“Think with sober judgment, each according to the measure of faith that God has assigned.” Romans 12:3
In the book of Romans in the New Testament, the apostle Paul is writing to the early Christians in Rome to provide them with apostolic instruction and boost their faith. The first eleven chapters of Romans outline what the Christian faith is generally all about. Paul lays out for us what the Christian faith is, its theology, and church doctrine. He also describes God’s unfailing mercy.
By chapter twelve, Paul tells the Roman Christians how to apply their newfound faith and doctrine in a practical manner. If you haven’t read this incredible book in the Bible in a while, I encourage you to go back and review it. It is packed with information about how to behave like a Christian.
But let’s focus on verse three in chapter twelve where Paul is writing about our measure of faith. It is a portion of Scripture that seems to get overlooked rather often. And as with a lot of Scripture, a casual reader might easily misinterpret it, yet it bears our attention.
First, Paul tells us in verse three to “think with sober judgment.” On the surface, it appears Paul is instructing us to exercise sound judgment and self-control, which is true. But when we study the verses surrounding verse three, when we put it into context, Paul is also telling us we should use proper discernment, realizing who we in comparison to the Creator of the universe.
Our sober judgment should lead us to recognize we are nothing without God. We realize how immeasurably good, faithful, and merciful He is toward us, evidenced by His Son, Jesus’, death on the cross on our behalf. His atoning sacrifice should produce in us a sense of humility. We know we don’t deserve God’s grace.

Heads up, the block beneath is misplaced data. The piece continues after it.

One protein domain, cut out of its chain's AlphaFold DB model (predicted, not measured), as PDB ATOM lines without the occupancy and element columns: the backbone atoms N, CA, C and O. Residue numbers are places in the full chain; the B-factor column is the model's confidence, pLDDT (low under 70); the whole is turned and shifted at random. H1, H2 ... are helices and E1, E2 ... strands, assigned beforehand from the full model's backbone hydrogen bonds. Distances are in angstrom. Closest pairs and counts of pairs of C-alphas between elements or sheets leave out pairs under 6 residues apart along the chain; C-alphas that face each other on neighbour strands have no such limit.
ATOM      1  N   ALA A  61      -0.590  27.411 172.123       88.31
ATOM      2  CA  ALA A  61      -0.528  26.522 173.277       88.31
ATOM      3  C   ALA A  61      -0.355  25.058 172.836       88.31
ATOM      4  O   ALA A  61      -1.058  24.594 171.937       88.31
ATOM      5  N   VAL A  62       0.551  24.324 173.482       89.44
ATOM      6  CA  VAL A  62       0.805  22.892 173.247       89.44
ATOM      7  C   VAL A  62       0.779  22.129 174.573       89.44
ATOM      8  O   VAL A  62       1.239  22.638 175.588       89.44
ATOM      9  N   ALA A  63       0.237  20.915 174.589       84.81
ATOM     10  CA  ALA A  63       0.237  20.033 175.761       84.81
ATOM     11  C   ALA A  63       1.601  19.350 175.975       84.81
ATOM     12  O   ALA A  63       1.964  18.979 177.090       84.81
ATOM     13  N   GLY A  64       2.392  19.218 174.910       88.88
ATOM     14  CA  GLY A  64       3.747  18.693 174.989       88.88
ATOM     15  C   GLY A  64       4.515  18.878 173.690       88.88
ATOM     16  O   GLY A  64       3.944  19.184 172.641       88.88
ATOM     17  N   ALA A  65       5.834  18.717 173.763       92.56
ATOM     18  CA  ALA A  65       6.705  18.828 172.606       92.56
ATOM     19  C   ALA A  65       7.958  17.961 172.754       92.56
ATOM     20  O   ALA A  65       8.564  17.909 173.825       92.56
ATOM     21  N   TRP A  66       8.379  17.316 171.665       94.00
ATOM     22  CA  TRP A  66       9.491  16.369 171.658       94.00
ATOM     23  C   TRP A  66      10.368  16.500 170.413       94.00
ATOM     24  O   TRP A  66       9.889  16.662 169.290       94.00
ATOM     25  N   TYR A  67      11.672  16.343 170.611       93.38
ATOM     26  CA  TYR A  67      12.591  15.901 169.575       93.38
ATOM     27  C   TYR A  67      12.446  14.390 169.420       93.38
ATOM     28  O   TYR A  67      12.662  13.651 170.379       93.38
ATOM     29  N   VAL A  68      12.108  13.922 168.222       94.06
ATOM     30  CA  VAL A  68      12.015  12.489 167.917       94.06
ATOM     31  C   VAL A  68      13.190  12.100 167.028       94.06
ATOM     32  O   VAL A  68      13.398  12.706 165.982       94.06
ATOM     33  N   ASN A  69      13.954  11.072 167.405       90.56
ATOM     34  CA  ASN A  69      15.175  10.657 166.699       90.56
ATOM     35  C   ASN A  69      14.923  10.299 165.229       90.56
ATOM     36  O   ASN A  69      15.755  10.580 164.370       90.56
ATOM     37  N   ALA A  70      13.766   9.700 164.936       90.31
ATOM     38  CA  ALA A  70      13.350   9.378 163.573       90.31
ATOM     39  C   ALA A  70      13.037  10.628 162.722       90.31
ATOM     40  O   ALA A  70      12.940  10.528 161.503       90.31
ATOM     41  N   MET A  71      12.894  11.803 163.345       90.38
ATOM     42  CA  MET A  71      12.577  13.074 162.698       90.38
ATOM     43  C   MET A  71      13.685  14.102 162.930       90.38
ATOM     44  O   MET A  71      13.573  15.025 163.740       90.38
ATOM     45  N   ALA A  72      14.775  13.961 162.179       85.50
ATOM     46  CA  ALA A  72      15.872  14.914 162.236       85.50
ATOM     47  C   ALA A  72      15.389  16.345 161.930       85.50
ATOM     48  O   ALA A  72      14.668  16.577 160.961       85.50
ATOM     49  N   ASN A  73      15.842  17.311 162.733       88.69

Peter also reminds us we ought to then retain our humility in 1 Peter 5:5.
“Be clothed with humility, for God resists the proud but gives grace to the humble.”
When we think with sober judgment, we humble ourselves toward God. The natural next step ought to be to retain that humility when we encounter others with a spirit of kindness and hospitality. Paul tells us we accomplish this according to the measure of faith God has assigned to each of us.
But how much faith has God given us?
We might initially tempt ourselves to think God doles out differing amounts of faith to each person. Some have great faith while others have little, and, somehow, the different measurements are what God intended for us. But why would God give someone only a little faith? The idea doesn’t make sense since God desires that we seek His righteousness, enjoy eternity with Him, and experience His fullness of joy.
The second half of verse three, then, has nothing to do with how much faith God has granted to us. Rather, the measure of faith God has given us is about stewardship and the use of our spiritual gifts within the body of Christ.
When we accept God’s gift of grace, He also gives us the Holy Spirit (Acts 2:1–4) so we may fulfill our kingdom purpose. We then employ our measure of faith, which is the type of spiritual gift God gives us, to our best ability. We all have the same measure of faith. We each have a gift we can use to fulfill the role God has called us to for the church’s general good. But it’s a matter of whether we will fully use it.
As an example, the verses following verse three in Romans 12 remind us of how the body of Christ has many members, each with a unique function, but we are all one in Christ.